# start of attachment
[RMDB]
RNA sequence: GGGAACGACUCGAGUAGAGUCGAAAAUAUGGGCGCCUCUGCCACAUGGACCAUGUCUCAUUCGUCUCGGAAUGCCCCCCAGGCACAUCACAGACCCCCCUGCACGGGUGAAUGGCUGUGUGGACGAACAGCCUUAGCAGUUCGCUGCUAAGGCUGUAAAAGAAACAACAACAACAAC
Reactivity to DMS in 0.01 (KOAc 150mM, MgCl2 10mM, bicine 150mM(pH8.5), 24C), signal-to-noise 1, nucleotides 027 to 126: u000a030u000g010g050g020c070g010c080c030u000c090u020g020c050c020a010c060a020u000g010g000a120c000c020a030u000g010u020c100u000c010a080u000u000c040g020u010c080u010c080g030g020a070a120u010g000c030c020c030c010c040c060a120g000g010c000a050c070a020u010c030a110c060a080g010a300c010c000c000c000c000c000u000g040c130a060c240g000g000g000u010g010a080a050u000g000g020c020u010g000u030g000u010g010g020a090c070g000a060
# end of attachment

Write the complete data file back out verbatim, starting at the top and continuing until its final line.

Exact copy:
[RMDB]
RNA sequence: GGGAACGACUCGAGUAGAGUCGAAAAUAUGGGCGCCUCUGCCACAUGGACCAUGUCUCAUUCGUCUCGGAAUGCCCCCCAGGCACAUCACAGACCCCCCUGCACGGGUGAAUGGCUGUGUGGACGAACAGCCUUAGCAGUUCGCUGCUAAGGCUGUAAAAGAAACAACAACAACAAC
Reactivity to DMS in 0.01 (KOAc 150mM, MgCl2 10mM, bicine 150mM(pH8.5), 24C), signal-to-noise 1, nucleotides 027 to 126: u000a030u000g010g050g020c070g010c080c030u000c090u020g020c050c020a010c060a020u000g010g000a120c000c020a030u000g010u020c100u000c010a080u000u000c040g020u010c080u010c080g030g020a070a120u010g000c030c020c030c010c040c060a120g000g010c000a050c070a020u010c030a110c060a080g010a300c010c000c000c000c000c000u000g040c130a060c240g000g000g000u010g010a080a050u000g000g020c020u010g000u030g000u010g010g020a090c070g000a060